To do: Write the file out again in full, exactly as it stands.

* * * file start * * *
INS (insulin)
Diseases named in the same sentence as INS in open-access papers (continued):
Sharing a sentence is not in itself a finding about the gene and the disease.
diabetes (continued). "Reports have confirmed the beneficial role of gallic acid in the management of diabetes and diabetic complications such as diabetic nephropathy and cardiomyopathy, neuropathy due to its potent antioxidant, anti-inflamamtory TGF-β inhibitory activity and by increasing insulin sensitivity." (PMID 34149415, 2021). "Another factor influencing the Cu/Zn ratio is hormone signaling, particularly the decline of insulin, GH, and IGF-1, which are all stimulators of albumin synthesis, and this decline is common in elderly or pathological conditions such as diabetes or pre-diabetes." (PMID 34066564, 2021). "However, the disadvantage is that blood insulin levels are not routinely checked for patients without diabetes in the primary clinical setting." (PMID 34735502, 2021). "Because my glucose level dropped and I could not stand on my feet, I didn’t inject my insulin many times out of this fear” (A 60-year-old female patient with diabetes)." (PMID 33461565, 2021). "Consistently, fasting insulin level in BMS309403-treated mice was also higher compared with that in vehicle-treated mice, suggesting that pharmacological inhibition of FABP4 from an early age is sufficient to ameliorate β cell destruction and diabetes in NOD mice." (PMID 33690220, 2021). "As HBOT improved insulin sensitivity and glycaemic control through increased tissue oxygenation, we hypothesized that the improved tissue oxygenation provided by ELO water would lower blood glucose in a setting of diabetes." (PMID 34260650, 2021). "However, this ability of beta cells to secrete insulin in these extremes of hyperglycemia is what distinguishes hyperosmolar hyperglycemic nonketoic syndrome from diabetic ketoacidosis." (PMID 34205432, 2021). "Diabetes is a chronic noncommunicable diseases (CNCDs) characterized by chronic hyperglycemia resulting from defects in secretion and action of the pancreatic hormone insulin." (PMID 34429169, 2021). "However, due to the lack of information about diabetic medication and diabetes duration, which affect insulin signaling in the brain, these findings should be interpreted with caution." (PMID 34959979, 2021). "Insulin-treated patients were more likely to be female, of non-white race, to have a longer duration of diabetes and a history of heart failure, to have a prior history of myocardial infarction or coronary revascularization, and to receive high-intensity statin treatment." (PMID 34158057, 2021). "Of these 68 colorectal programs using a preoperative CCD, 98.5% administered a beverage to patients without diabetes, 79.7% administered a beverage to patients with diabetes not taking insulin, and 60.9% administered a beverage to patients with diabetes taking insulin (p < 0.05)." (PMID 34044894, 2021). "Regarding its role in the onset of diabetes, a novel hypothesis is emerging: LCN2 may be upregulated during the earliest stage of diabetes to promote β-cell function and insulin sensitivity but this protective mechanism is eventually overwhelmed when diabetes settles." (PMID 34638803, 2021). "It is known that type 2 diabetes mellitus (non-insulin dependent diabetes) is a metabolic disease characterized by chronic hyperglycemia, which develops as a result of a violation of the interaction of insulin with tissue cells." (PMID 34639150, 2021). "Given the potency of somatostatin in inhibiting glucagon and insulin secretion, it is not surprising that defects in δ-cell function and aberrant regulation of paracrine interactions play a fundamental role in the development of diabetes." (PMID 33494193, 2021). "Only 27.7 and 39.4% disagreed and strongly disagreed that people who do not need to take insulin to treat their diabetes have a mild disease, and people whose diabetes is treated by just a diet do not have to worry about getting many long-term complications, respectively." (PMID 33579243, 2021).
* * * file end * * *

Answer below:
INS (insulin)
Diseases named in the same sentence as INS in open-access papers (continued):
Sharing a sentence is not in itself a finding about the gene and the disease.
diabetes (continued). "Reports have confirmed the beneficial role of gallic acid in the management of diabetes and diabetic complications such as diabetic nephropathy and cardiomyopathy, neuropathy due to its potent antioxidant, anti-inflamamtory TGF-β inhibitory activity and by increasing insulin sensitivity." (PMID 34149415, 2021). "Another factor influencing the Cu/Zn ratio is hormone signaling, particularly the decline of insulin, GH, and IGF-1, which are all stimulators of albumin synthesis, and this decline is common in elderly or pathological conditions such as diabetes or pre-diabetes." (PMID 34066564, 2021). "However, the disadvantage is that blood insulin levels are not routinely checked for patients without diabetes in the primary clinical setting." (PMID 34735502, 2021). "Because my glucose level dropped and I could not stand on my feet, I didn’t inject my insulin many times out of this fear” (A 60-year-old female patient with diabetes)." (PMID 33461565, 2021). "Consistently, fasting insulin level in BMS309403-treated mice was also higher compared with that in vehicle-treated mice, suggesting that pharmacological inhibition of FABP4 from an early age is sufficient to ameliorate β cell destruction and diabetes in NOD mice." (PMID 33690220, 2021). "As HBOT improved insulin sensitivity and glycaemic control through increased tissue oxygenation, we hypothesized that the improved tissue oxygenation provided by ELO water would lower blood glucose in a setting of diabetes." (PMID 34260650, 2021). "However, this ability of beta cells to secrete insulin in these extremes of hyperglycemia is what distinguishes hyperosmolar hyperglycemic nonketoic syndrome from diabetic ketoacidosis." (PMID 34205432, 2021). "Diabetes is a chronic noncommunicable diseases (CNCDs) characterized by chronic hyperglycemia resulting from defects in secretion and action of the pancreatic hormone insulin." (PMID 34429169, 2021). "However, due to the lack of information about diabetic medication and diabetes duration, which affect insulin signaling in the brain, these findings should be interpreted with caution." (PMID 34959979, 2021). "Insulin-treated patients were more likely to be female, of non-white race, to have a longer duration of diabetes and a history of heart failure, to have a prior history of myocardial infarction or coronary revascularization, and to receive high-intensity statin treatment." (PMID 34158057, 2021). "Of these 68 colorectal programs using a preoperative CCD, 98.5% administered a beverage to patients without diabetes, 79.7% administered a beverage to patients with diabetes not taking insulin, and 60.9% administered a beverage to patients with diabetes taking insulin (p < 0.05)." (PMID 34044894, 2021). "Regarding its role in the onset of diabetes, a novel hypothesis is emerging: LCN2 may be upregulated during the earliest stage of diabetes to promote β-cell function and insulin sensitivity but this protective mechanism is eventually overwhelmed when diabetes settles." (PMID 34638803, 2021). "It is known that type 2 diabetes mellitus (non-insulin dependent diabetes) is a metabolic disease characterized by chronic hyperglycemia, which develops as a result of a violation of the interaction of insulin with tissue cells." (PMID 34639150, 2021). "Given the potency of somatostatin in inhibiting glucagon and insulin secretion, it is not surprising that defects in δ-cell function and aberrant regulation of paracrine interactions play a fundamental role in the development of diabetes." (PMID 33494193, 2021). "Only 27.7 and 39.4% disagreed and strongly disagreed that people who do not need to take insulin to treat their diabetes have a mild disease, and people whose diabetes is treated by just a diet do not have to worry about getting many long-term complications, respectively." (PMID 33579243, 2021).